42. The contract we are considering is silent about these matters. There is no express provision either about the law that is to obtain or about the situs. We have therefore to examine the rules that obtain when that is the case.
43. The most usual way of expressing the law in that class of case is to say that an intention must be implied or imputed. In the Bank of Travancore v. Dhrit Ram 69 I.A. 1, Lord Atkin said that when no intention is expressed in the contract the Courts are left to infer one by reference to considerations where the contract was made and how and where it was to be performed and by the nature of the business or transaction to which it refers. In the Mount Albert Borough Council case 1938 A.C. 224, Lord Wright put it this way at page 240 -
'The parties may not have thought of the matter at all. Then the Court has to impute an intention, or to determine for the parties what is the proper law which, as just and reasonable persons, they ought or would have intended if they had thought about the question when they made the contract'.
44. But, to us, it seems unnecessarily artificial to impute an intention when we know there was none, especially in a type of case where the parties would never have contracted at all if they had contemplated the possibility of events turning out as they did. In our opinion, what the Courts really do, when there is no express provision, is to apply an objective test, though they appear to regard the intention subjectively, and that is also Cheshire's conclusion at page 201 where, after reviewing the English decisions, he says -
'In other words, the truth may be that the judges, though emphasising in unrestricted terms the omnipotence of intention, in fact do nothing more than impute to the parties an intention to submit their contract to the law of the country with which factually it is most closely connected'.
45. If driven to a choice, we would prefer this way of stating the law but we need not decide this because, so far as the present case is concerned, the result is the same whether we apply the proper law of the contract or the English rules about the lex situs. It may be that in some future case this Court will have to choose between these two views but the question bristles with difficulties and it is not necessary for us to make the choice here. All we wish to do here is to indicate that we have considered both and have envisaged cases where perhaps a choice will have to be made.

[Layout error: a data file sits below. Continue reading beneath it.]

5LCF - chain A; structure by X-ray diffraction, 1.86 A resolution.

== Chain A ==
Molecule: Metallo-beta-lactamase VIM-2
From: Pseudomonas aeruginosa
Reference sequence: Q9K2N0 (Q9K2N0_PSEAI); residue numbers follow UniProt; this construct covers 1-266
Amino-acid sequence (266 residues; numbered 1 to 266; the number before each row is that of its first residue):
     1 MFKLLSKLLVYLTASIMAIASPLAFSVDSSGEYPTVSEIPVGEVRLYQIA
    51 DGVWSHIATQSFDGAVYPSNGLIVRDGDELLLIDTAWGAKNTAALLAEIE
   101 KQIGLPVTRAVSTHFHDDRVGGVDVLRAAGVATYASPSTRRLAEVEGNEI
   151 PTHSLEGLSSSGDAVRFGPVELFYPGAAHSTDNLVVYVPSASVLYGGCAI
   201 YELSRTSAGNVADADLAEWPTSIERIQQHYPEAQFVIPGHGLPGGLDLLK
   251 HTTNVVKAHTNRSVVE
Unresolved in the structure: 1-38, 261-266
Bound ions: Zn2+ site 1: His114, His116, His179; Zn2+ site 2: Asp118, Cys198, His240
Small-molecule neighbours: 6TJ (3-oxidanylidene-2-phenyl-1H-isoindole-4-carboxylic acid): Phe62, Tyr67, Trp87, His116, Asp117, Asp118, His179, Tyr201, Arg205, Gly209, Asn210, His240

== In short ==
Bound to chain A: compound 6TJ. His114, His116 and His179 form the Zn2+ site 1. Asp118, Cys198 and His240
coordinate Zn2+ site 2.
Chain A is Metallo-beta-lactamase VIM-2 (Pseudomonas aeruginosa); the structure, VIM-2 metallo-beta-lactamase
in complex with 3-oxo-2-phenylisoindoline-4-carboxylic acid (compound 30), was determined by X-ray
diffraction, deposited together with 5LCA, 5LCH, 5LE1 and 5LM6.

46. We gather that English judges fall back on the lex situs and make rules for determining the position of a debt for historical reasons. Atkin, L. J. said in New York Life Insurance Company v. Public Trustee ((1924) 2 Ch. 101, 119) that the rules laid down in England are derived from the practice of ecclesiastical authorities in granting administration because their jurisdiction was limited territorially.
'The ordinary had only a jurisdiction within a particular territory, and the question whether he should issue letters of administration depended upon whether or not assets were to be found within his jurisdiction, and the test in respect of simple contracts was : Where was the debtor residing ....... the reason why the residence of the debtor was adopted as that which determined where the debt was situate was because it was in that place where the debtor was that the creditor could, in fact, enforce payment of the debt'.
(See also Dicey's Conflict of Laws, 6th edition, page 303). The rules, therefore, appear to have been arbitrarily selected for practical purposes and because they were found to be convenient.